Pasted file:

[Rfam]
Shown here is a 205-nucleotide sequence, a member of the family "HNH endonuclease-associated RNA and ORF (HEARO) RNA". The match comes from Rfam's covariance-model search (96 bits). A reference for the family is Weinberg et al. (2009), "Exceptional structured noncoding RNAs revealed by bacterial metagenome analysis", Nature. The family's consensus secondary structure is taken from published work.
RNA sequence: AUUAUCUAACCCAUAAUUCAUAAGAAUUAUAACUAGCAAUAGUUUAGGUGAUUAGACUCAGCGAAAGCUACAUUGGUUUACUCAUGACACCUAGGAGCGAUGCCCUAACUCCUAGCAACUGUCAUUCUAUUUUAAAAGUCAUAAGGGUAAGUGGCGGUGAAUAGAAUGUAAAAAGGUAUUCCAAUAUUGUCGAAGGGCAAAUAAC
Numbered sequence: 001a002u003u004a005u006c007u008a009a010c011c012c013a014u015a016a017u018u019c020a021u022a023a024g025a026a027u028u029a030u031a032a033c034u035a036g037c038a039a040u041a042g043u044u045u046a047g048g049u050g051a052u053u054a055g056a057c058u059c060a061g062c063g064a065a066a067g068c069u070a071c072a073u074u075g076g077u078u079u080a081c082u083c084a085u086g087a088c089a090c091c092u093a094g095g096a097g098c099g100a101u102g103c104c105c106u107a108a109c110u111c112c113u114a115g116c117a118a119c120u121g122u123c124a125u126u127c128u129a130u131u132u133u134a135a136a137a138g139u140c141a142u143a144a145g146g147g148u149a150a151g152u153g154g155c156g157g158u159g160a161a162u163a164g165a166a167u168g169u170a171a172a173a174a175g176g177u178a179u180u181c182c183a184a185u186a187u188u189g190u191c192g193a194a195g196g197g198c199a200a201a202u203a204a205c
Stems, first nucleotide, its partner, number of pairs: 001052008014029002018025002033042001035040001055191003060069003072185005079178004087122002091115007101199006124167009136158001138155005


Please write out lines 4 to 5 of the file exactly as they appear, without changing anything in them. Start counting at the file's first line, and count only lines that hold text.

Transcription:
Numbered sequence: 001a002u003u004a005u006c007u008a009a010c011c012c013a014u015a016a017u018u019c020a021u022a023a024g025a026a027u028u029a030u031a032a033c034u035a036g037c038a039a040u041a042g043u044u045u046a047g048g049u050g051a052u053u054a055g056a057c058u059c060a061g062c063g064a065a066a067g068c069u070a071c072a073u074u075g076g077u078u079u080a081c082u083c084a085u086g087a088c089a090c091c092u093a094g095g096a097g098c099g100a101u102g103c104c105c106u107a108a109c110u111c112c113u114a115g116c117a118a119c120u121g122u123c124a125u126u127c128u129a130u131u132u133u134a135a136a137a138g139u140c141a142u143a144a145g146g147g148u149a150a151g152u153g154g155c156g157g158u159g160a161a162u163a164g165a166a167u168g169u170a171a172a173a174a175g176g177u178a179u180u181c182c183a184a185u186a187u188u189g190u191c192g193a194a195g196g197g198c199a200a201a202u203a204a205c
Stems, first nucleotide, its partner, number of pairs: 001052008014029002018025002033042001035040001055191003060069003072185005079178004087122002091115007101199006124167009136158001138155005